By 2020, assuming the five export terminals are built, the facilities are projected to have the capacity to export more than 12 percent of domestic natural gas production, the U.S. Government Accountability Office said in a report last month.
Industry analysts and experts believe the long-term success of the export terminals will depend on whether energy companies can lock up long-term contracts to market the fuel at a fixed price.
“We’re kind of going through phase 2 of this, and we’ve got these big promises of a big, integrated global market, but it’s going to be interesting to see how that plays out over time,” said David Dismukes, executive director of the LSU Center for Energy Studies.
The massive cost of the Cheniere project was offset somewhat by lucrative local and state tax incentives. A 2013 study by Good Jobs First, a nonprofit that tracks corporate subsidies across the country, reported that the project was among the nation’s top recipients of tax breaks, a finding highlighted by The Advocate in “Giving Away Louisiana,” an eight-part series in 2014 on state tax giveaways.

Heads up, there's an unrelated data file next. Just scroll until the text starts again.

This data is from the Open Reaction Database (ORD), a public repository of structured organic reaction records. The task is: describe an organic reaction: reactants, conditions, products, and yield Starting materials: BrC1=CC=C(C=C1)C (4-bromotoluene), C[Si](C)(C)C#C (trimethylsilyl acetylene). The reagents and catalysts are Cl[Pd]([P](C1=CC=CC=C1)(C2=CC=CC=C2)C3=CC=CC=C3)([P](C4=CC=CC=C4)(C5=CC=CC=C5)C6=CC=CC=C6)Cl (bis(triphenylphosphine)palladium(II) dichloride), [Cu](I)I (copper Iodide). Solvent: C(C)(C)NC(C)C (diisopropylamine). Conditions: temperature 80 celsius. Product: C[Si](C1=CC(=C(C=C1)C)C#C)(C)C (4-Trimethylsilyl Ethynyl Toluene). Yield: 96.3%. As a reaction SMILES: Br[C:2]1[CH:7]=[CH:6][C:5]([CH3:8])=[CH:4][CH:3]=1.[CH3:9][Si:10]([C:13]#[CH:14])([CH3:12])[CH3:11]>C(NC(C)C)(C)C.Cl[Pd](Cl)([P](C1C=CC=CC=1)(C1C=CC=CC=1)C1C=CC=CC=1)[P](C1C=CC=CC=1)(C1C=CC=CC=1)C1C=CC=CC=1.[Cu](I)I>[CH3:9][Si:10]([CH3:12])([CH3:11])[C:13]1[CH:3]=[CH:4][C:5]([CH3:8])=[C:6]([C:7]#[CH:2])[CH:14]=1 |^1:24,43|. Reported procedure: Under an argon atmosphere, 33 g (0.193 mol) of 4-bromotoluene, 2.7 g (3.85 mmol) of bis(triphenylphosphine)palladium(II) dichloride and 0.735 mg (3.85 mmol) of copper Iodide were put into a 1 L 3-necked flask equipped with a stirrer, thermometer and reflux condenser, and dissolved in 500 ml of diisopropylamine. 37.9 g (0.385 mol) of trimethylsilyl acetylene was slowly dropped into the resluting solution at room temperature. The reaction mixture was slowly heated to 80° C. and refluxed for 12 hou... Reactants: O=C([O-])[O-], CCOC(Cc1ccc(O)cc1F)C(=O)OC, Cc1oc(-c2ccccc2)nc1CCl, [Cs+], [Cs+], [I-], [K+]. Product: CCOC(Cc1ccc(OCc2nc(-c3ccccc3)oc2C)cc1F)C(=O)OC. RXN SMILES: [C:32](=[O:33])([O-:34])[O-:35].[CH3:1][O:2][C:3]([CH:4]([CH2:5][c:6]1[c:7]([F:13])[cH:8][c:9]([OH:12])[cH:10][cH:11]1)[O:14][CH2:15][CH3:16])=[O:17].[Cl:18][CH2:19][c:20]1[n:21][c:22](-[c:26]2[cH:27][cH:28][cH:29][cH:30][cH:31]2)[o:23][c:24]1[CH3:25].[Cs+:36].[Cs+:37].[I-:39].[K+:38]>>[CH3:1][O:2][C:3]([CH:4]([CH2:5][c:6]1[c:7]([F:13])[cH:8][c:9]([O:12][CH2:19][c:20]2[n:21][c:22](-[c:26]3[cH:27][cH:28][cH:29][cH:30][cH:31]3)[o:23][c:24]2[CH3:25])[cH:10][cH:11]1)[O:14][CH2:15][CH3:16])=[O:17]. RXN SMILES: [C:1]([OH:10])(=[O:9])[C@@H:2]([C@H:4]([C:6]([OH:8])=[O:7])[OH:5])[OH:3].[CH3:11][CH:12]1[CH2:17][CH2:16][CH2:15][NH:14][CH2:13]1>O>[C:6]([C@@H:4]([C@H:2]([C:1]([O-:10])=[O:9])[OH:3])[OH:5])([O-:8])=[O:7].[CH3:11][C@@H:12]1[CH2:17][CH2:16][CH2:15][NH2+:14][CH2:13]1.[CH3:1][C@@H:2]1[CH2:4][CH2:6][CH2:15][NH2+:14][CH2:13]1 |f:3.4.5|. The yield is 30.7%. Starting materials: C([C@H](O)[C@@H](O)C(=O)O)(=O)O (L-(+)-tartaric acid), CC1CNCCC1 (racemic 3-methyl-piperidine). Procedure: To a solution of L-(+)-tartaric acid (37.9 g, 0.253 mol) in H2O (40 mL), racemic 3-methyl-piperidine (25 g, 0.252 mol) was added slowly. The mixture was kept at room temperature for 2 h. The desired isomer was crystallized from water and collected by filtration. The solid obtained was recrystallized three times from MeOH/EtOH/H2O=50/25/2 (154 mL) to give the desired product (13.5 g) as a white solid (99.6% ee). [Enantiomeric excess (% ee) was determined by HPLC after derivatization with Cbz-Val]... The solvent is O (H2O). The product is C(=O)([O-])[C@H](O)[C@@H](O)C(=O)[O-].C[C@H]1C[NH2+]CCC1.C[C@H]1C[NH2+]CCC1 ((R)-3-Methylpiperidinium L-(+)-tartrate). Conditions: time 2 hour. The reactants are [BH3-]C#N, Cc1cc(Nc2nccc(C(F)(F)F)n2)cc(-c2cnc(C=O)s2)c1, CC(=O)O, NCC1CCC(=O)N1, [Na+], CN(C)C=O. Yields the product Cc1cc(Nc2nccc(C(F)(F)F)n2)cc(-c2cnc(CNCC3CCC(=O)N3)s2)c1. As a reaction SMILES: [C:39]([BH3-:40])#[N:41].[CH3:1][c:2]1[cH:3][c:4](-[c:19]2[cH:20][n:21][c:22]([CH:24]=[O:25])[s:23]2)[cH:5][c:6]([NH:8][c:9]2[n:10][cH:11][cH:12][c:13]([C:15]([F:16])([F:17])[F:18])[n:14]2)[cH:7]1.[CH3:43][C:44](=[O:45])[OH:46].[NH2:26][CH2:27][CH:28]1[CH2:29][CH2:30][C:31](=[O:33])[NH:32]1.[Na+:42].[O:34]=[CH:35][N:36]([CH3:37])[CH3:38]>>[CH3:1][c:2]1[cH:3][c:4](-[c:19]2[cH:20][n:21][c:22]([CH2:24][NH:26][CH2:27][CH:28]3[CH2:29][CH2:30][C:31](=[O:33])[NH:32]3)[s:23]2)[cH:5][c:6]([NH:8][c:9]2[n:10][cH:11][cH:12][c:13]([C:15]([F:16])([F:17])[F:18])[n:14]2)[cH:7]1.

The state approved nearly $1.6 billion in property tax relief for Cheniere, in addition to $117 million in workforce training costs and payroll rebates. About 150 new jobs paying $100,000 each are expected to result.
Scott, in his annual economic outlook report, said the Lake Charles region had nearly $85 billion worth of projects either under construction or in development as of last fall, creating a huge boom for industrial construction workers, with nearly 7,400 jobs expected to be created in 2016 and another 2,000 jobs in 2017.
Clair Hebert Marceaux, Cameron Parish’s economic development director, is aware of all the attention, saying, “Global eyes are watching our very rural parish” to see how the project turns out.
Cameron, a parish of about 6,700 residents, has had a spike in economic activity, and some businesses — such as convenience stores and restaurants — have enjoyed a sharp uptick in customers. In fact, Marceaux said the parish has more construction workers daily than residents who live there.
“We understand that there’s tremendous opportunities for locals, even if we just get crumbs, which I’m certainly not hoping for,” she said.
Despite Cameron’s rapid growth, parish leaders are committed to moving forward at their own pace.
“This is an extremely rural area,” Marceaux said. “We like it that way. We enjoy our remoteness. So although we have intentions and visions to enhance the parish, it’s going to be on our terms.”
Follow Richard Thompson on Twitter, @rthompsonMSY.